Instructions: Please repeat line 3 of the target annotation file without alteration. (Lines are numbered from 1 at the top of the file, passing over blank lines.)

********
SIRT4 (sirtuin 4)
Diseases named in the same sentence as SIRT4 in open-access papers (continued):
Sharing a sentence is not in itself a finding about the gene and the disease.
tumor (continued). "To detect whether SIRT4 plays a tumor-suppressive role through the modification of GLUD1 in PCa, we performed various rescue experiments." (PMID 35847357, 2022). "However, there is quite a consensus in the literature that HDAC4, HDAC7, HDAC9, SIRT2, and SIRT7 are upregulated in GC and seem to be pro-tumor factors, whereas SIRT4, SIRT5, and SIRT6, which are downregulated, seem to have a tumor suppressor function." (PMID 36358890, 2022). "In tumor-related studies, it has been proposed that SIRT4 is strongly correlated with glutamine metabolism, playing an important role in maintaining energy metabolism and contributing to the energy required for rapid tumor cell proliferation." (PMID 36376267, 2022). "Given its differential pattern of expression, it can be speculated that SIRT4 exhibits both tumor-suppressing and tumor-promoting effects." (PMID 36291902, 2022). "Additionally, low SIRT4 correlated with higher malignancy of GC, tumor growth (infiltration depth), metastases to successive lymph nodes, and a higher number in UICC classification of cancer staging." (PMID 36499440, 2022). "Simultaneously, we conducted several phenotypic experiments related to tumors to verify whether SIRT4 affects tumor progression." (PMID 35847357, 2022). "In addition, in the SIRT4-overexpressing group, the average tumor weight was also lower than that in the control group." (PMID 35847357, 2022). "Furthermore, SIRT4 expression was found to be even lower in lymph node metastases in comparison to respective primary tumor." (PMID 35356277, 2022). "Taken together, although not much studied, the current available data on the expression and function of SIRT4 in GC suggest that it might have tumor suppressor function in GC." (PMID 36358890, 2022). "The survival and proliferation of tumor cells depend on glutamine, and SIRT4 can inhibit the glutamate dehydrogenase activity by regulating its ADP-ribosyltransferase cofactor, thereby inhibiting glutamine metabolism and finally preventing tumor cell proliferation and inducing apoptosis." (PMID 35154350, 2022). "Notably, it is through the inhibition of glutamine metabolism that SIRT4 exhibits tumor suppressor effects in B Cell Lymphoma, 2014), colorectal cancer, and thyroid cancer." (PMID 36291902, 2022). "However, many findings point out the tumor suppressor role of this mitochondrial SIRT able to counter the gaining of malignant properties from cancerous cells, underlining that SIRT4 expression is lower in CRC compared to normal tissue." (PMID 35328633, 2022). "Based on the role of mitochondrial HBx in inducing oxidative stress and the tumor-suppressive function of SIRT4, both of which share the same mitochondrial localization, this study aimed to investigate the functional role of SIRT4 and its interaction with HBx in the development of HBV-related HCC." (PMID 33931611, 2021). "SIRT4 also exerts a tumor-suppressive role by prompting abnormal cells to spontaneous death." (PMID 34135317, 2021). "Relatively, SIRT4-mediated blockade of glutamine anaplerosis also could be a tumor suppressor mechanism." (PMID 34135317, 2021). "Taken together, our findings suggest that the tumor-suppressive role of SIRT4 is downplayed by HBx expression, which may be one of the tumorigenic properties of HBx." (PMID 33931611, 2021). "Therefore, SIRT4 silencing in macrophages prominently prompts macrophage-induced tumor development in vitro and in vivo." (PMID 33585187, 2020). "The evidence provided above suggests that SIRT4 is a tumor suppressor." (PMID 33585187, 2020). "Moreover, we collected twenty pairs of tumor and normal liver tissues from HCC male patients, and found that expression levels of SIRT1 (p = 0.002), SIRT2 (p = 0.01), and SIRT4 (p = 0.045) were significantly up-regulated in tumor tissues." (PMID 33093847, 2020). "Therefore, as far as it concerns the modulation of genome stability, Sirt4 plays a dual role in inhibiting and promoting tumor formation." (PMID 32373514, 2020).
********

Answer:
Sharing a sentence is not in itself a finding about the gene and the disease.